Step 3: Mark the blade’s orientation on handle. Place a mark or arrow on the end of the handle in line with the flat of the blade to help you reassemble the handle in the same orientation. If you are setting-up multiple chisels at the same time, write the blade width on the handle’s end to avoid confusion later.
Step 4: Separate the blade from handle. If the process of removing the crown did not loosen the blade, hold the blade in one hand and strike the kuchigane against the corner of a wooden workbench or block of wood. The best locations to strike the kuchigane are at points in line with the corners of the square tang, as seen in the photos of the bare tange below. Notice how the tang’s flats are aligned with the top and bottom of the blade.
Strike each corner twice, then shift the point of impact 90° and repeat. The goal is to gradually rattle the handle off, so don’t be shy. If the blade and handle still refuse to separate, expand the kuchigane and shrink the wood using a heat gun or by placing the kuchigane nearly (but not quite) touching a hot incandescent light for a few hours. Do not place the chisel in an oven!
Step 5: Disassemble the handle and kuchigane. If you are setting-up multiple chisels at the same time be sure to keep each chisel’s components separate and mark them.
True the Tang and Shoulder
Step 6: The tang and neck/shoulder should meet at a clean 90° angle (although a slight filet is acceptable), and the shoulder should be clean and flat. If necessary, true it up carefully with a flat file. At the same time, flatten and smooth the shoulder, but be careful to only true the shoulder and not file gouges into it. Also use the file to remove burrs and gross irregularities on the tang as necessary.
As you can see in the photo above, the tang does not need to be perfect, just free of big irregularities and burrs that might cause the fit between handle and tang to lossen after hard pounding,
When you are done, there should not be a pronounced gap between the shoulder and kuchigane when the chisel is assembled.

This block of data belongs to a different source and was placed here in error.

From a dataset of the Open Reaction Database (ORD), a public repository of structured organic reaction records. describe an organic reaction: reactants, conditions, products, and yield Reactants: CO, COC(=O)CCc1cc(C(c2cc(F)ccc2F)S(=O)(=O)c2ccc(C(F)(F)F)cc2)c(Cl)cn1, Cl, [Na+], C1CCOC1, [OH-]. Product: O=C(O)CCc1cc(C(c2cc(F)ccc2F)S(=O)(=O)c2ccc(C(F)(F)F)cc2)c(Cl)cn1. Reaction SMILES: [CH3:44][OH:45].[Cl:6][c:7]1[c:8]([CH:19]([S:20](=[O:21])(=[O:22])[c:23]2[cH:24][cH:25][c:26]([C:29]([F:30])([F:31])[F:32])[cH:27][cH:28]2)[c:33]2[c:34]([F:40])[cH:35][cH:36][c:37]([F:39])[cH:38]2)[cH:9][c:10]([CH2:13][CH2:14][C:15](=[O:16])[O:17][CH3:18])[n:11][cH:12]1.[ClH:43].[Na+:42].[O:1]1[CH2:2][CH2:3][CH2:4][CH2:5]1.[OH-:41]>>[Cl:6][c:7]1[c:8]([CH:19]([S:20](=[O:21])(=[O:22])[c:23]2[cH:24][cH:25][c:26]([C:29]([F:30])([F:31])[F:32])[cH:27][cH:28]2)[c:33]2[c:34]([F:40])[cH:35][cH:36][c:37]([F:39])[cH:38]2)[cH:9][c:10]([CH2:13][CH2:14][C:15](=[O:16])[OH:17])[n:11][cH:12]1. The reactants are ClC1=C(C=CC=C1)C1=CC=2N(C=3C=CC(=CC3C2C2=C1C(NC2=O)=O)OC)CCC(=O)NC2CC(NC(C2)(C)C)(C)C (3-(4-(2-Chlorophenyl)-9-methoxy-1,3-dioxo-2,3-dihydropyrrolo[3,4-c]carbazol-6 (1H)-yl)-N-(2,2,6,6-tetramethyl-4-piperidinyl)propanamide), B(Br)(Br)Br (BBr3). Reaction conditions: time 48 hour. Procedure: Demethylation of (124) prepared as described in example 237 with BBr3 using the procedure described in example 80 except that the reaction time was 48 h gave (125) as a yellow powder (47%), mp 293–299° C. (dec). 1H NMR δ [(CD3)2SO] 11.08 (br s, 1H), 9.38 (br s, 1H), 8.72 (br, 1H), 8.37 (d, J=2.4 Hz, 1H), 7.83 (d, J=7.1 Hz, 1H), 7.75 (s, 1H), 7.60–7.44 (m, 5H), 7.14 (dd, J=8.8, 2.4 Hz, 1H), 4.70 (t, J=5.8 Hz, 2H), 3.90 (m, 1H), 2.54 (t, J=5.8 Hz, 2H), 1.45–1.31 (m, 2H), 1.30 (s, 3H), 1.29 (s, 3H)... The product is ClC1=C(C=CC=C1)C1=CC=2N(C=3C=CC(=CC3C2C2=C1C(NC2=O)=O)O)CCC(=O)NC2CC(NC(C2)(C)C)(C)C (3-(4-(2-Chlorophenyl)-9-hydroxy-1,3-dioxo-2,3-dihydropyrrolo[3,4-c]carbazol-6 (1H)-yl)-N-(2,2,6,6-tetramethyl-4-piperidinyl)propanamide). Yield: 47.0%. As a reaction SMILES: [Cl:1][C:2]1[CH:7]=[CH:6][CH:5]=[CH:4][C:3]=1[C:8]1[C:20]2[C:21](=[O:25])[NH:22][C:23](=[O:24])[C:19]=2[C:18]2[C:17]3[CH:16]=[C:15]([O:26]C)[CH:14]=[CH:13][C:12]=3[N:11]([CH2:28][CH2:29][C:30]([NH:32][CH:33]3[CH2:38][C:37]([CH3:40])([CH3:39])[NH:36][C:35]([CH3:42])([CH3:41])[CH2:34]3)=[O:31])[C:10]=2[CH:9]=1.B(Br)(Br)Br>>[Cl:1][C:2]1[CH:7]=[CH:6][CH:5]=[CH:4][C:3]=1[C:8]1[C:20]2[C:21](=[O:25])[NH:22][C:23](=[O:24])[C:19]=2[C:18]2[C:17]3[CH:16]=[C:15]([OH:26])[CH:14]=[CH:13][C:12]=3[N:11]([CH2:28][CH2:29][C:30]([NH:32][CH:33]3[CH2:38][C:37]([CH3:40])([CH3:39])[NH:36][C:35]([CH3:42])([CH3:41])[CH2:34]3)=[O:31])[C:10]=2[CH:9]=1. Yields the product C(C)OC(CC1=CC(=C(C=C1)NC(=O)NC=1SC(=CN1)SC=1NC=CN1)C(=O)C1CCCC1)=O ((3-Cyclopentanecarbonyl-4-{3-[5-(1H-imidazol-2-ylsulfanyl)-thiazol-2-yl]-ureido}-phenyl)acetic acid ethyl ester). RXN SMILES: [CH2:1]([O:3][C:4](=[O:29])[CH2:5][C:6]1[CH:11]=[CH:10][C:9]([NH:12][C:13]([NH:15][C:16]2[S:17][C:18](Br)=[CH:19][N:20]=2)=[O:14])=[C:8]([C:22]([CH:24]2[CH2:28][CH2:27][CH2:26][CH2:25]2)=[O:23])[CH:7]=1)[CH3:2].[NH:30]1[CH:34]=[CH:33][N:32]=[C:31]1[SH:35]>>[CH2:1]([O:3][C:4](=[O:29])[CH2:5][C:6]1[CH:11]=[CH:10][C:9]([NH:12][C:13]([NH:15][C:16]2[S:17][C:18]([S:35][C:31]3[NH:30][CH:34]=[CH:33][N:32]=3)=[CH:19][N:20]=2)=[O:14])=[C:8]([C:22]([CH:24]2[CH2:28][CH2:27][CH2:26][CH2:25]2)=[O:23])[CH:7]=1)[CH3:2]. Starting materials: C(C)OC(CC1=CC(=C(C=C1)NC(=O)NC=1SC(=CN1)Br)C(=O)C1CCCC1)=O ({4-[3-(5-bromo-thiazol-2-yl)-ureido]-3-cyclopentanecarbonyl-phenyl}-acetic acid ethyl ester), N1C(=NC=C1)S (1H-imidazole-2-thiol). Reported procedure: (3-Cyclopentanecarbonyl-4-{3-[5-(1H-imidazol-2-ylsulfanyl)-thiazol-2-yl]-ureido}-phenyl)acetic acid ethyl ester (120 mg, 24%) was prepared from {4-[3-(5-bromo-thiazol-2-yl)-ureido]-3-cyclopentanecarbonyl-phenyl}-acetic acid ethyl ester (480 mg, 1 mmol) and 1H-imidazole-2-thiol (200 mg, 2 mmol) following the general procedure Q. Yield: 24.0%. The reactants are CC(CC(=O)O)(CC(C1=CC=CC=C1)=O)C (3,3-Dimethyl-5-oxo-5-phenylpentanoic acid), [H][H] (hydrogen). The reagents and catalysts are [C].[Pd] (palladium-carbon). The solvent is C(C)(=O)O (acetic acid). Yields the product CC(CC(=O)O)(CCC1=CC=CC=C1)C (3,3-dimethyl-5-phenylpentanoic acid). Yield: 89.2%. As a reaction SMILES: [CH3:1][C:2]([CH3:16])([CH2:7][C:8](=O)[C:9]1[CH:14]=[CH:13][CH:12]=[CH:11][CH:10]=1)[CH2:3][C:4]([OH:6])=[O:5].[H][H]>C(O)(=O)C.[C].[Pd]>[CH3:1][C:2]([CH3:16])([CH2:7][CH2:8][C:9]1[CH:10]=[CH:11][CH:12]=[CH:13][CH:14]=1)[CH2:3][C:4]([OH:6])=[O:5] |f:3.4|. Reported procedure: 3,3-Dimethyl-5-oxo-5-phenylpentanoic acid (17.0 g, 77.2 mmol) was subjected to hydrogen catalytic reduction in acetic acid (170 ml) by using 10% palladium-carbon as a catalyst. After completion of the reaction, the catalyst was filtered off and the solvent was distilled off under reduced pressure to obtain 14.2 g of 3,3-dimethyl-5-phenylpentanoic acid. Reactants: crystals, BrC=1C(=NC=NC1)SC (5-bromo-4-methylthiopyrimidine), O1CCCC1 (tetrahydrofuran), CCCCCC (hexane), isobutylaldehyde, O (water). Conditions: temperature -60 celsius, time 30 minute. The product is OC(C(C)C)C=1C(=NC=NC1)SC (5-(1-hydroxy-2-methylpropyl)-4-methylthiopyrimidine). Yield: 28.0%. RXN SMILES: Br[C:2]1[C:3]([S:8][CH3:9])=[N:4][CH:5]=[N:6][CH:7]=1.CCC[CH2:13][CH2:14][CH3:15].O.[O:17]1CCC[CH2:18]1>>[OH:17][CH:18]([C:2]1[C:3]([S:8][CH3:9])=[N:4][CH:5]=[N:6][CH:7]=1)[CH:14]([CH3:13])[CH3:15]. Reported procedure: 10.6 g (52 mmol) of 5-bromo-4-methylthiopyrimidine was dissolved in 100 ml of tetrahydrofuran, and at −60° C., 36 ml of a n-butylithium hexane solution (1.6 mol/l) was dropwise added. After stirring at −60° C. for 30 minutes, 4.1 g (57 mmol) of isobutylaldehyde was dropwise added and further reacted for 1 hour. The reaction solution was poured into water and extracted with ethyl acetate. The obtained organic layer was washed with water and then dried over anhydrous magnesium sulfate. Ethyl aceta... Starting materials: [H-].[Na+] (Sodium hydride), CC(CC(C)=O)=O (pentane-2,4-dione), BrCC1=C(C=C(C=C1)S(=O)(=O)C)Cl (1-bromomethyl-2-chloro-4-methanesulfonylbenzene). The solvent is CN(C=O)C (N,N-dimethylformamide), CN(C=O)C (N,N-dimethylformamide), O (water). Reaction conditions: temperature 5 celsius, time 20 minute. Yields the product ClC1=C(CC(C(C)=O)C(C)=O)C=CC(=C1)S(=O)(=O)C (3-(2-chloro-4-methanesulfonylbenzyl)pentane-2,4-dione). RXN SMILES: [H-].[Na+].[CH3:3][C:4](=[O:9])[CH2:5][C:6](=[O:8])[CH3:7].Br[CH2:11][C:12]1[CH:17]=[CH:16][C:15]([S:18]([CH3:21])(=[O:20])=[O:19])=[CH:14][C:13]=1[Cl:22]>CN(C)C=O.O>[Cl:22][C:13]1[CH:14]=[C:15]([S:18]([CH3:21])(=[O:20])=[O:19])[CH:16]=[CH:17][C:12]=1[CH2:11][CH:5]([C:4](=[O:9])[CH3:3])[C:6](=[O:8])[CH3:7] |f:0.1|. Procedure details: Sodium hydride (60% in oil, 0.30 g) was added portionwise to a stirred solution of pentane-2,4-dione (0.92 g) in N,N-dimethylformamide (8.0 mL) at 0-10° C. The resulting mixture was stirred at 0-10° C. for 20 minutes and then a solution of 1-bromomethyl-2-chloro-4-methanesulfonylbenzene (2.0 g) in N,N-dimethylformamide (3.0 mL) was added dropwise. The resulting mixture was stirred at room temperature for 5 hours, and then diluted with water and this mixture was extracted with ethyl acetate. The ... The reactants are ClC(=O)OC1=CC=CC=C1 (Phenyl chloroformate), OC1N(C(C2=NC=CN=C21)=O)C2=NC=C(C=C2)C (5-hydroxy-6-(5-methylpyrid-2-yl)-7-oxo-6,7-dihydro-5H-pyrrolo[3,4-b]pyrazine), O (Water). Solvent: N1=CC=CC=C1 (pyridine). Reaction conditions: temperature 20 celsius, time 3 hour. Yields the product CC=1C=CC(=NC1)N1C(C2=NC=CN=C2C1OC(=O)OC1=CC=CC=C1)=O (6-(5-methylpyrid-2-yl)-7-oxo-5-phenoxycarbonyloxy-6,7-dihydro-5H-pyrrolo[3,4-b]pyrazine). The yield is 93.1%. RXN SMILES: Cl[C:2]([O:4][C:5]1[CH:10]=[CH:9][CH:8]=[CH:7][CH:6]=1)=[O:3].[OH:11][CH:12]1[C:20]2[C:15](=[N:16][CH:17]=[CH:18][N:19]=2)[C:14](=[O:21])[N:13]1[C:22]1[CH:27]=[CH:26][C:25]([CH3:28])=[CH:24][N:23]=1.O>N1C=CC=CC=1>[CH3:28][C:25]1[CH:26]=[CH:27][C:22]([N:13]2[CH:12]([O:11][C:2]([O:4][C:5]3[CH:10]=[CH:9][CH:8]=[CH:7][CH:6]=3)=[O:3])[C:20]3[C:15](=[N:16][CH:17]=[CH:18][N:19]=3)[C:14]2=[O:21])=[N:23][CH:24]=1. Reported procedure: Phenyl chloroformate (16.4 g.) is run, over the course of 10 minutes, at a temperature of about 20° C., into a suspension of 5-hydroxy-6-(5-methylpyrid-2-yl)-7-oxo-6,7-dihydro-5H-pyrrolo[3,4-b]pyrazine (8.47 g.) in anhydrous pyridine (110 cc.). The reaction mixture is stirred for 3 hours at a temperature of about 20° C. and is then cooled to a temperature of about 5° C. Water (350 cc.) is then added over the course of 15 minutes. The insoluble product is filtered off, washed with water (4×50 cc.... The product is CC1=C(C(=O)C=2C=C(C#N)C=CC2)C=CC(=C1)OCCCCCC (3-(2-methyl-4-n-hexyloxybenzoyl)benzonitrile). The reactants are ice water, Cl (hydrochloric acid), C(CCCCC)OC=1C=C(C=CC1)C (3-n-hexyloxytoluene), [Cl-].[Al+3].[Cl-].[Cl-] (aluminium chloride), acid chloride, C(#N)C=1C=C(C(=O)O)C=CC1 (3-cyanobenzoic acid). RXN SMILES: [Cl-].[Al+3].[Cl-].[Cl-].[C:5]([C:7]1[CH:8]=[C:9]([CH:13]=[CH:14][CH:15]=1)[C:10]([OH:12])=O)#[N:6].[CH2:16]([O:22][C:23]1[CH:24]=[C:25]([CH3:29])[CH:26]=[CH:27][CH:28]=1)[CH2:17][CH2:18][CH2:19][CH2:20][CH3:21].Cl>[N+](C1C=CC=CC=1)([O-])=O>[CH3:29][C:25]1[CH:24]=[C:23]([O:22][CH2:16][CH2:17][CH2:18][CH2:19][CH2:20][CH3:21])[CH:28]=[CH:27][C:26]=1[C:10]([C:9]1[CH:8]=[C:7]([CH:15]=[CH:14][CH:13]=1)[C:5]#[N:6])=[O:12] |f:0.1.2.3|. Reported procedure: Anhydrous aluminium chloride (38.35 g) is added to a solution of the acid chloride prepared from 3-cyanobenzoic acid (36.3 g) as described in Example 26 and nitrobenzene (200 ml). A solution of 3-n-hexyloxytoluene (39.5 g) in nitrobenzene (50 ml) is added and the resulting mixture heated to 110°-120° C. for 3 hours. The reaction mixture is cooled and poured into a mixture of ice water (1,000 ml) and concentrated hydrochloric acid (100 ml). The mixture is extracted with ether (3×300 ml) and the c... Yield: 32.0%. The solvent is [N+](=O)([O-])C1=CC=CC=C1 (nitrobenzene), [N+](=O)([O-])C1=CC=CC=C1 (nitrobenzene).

Prepare the Kuchigane(Ferrule)
Step 7: Check the blade end of the handle with the kuchigane in place. If it is a sloppy fit, adjust the handle using knives, files, and sandpaper as necessary.
Step 8: Flatten each end of the kuchigane with a flat file. Be sure the ends are in planes perpendicular to the kuchigane’s centerline
Step 9: Chamfer the inside of the kuchigane’s wide end (not narrow end) with a knife or round file. Shave or file a a 45° chamfer 1/2 to 2/3 the thickness of the kuchigane’s wall on the inside corner of the kuchigane’s wide end. An inexpensive kiridashi kogatana knife or deburring tool with a blade angle of around 40 degrees will easily shave the mild steel used for crowns and kuchigane and works quicker and cleaner than a file.
A stopped hole drilled into a board works well to secure parts when deburring and chamfering them. Vise grips also work well for securing crowns if you pad the jaws to keep them from gouging the parts, but tend to deform kuchigane
Just be careful not to cut yourself. They may be beautiful and very useful, but many chisels and knives are cold vampiric geniuses (genii?) that fear neither sunshine nor spaghetti sauce and want to cut you, so beware! Hold parts in a way the blades absolutely can’t bite you no matter how hard they try. A severed tendon can be a tragic life-changing injury.
Step 10: If you decide to refinish the kuchigane, remove the existing chemical bluing with sandpaper at this time.
Prepare the Crown(Hoop)
Step 11: Chamfer both inside corners (top and bottom edges) 45° with a knife or a rat tail file. This step is very important.
Step 12: Deburr and clean up the crown’s inside surface. However, be careful to not remove too much metal or the crown may fit too loosely.
Step 13: Lightly file and sand the crown’s exterior surfaces to remove major irregularities. There is little point in trying to make these surfaces perfectly smooth since they will get banged up by hammers.